Definition of regression in English:

regression

noun

  • 1A return to a former or less developed state.

    • ‘Since the remote office would retain the previous media, regression to an earlier version should also be fairly straightforward.’
    • ‘‘We have been asking ourselves why the UN has been undermined and what should we do to prevent these regressions from continuing,’ she said.’
    • ‘Will regression afflict the developing countries as aging weakens the industrial world?’
    • ‘The 1940s could have represented another stage of regression in this process.’
    • ‘The extent of the economic regression for many countries is astonishing, as is the pace of economic advancement for a small number of countries.’
    • ‘From a pragmatist point of view, this looks like regression to the Platonist idea that we have responsibilities not only to our fellow humans, but to something non-human.’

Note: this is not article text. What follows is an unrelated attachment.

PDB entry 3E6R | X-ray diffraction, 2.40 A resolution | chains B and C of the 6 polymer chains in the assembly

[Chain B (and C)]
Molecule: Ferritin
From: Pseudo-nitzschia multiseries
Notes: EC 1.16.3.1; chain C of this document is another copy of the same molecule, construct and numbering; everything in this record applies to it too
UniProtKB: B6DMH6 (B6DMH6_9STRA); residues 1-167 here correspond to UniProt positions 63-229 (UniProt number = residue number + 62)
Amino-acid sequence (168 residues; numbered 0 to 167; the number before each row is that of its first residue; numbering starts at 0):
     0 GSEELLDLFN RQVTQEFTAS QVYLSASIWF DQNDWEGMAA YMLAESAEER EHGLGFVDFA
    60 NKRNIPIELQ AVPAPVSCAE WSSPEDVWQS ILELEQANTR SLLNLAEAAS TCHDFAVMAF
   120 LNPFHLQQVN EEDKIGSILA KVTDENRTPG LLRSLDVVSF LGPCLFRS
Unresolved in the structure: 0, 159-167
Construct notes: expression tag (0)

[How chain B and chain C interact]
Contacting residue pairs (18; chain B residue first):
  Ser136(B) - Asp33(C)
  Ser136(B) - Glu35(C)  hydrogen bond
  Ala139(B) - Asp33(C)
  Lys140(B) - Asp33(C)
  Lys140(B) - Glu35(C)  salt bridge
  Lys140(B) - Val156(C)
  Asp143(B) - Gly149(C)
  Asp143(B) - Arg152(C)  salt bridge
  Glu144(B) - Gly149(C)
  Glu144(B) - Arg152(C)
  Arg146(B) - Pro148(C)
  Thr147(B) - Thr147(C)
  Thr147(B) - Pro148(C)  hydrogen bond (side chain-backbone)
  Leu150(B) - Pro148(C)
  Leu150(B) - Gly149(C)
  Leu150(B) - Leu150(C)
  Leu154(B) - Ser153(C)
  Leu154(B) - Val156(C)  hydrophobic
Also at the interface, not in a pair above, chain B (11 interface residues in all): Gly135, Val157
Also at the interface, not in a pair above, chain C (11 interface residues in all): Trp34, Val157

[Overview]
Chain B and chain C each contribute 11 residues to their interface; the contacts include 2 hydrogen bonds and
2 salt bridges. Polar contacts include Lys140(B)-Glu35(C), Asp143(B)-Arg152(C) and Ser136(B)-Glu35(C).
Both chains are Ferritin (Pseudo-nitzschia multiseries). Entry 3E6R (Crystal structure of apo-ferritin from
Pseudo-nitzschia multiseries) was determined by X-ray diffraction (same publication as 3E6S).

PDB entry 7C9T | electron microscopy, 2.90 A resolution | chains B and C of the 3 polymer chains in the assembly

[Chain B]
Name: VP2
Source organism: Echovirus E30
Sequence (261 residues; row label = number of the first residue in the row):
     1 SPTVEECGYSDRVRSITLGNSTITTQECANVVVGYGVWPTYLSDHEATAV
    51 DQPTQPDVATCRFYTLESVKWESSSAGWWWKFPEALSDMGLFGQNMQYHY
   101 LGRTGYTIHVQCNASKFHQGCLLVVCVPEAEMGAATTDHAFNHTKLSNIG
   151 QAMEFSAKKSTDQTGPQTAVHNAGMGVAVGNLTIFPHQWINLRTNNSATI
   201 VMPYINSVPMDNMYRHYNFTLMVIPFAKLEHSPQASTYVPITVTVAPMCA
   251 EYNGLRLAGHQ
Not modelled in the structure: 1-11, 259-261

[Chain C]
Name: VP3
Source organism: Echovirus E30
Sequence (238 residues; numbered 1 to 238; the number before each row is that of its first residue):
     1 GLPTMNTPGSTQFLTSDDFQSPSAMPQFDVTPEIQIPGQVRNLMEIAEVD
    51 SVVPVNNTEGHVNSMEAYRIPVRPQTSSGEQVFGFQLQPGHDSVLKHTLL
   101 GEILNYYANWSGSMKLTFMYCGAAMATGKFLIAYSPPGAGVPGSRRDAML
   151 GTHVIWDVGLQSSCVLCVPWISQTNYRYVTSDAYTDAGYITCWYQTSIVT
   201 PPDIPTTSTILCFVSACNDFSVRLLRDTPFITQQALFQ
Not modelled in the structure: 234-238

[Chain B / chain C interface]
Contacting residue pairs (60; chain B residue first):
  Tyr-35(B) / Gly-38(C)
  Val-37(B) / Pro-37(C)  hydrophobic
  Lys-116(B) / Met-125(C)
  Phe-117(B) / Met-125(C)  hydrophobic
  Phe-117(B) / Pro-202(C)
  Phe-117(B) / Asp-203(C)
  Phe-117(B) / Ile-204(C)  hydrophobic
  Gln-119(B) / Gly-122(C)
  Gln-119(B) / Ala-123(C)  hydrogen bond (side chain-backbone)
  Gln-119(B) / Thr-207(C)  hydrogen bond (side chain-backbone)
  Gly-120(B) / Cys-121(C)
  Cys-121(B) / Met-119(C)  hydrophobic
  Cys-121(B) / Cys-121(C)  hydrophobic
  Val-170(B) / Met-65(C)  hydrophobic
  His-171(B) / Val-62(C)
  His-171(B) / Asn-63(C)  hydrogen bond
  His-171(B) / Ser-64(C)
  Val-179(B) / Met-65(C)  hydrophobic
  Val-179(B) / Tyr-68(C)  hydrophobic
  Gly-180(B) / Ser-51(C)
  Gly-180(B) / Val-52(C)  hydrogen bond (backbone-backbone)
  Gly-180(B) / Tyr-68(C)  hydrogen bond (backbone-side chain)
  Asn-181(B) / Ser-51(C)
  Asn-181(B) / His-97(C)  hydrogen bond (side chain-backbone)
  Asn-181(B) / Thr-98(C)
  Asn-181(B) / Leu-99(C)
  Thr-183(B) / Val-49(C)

• ‘It was murder for the sport and pleasure of the crowd - a regression to the moral sewer into which the Roman Empire fell in the era immediately preceding its collapse.’
    decline, downturn, fall, falling, falling away, slipping, drop, deterioration, worsening, degeneration, dereliction, backsliding, regression, retrogression, decay, descent, sinking, slide, ebb, waning, corruption, debasement, tainting, corrosion, impairment
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    1. 1.1A return to an earlier stage of life or a supposed previous life, especially through hypnosis or mental illness, or as a means of escaping present anxieties.
      [as modifier] ‘regression therapy’
      • ‘Many people have experimented with past life regression under hypnosis and claim to recall experiences from previous existences.’
      • ‘But from his own experience, Jung learned that regression can act in the service of growth and that psychiatric illness may represent an effort on the part of the psyche to heal itself.’
      • ‘Garda sources have said the information from Niamh, a result of regression therapy, has been ‘sketchy’.’
      • ‘She'd never had such a rewarding experience doing a past life regression.’
      • ‘He never thought anymore about the past life regression speech Toshi gave him on the way to L.A. the day after he met Jordan.’
      • ‘Mental or physical illness, therefore, may be considered as instituting regression to an early stage of infantile development.’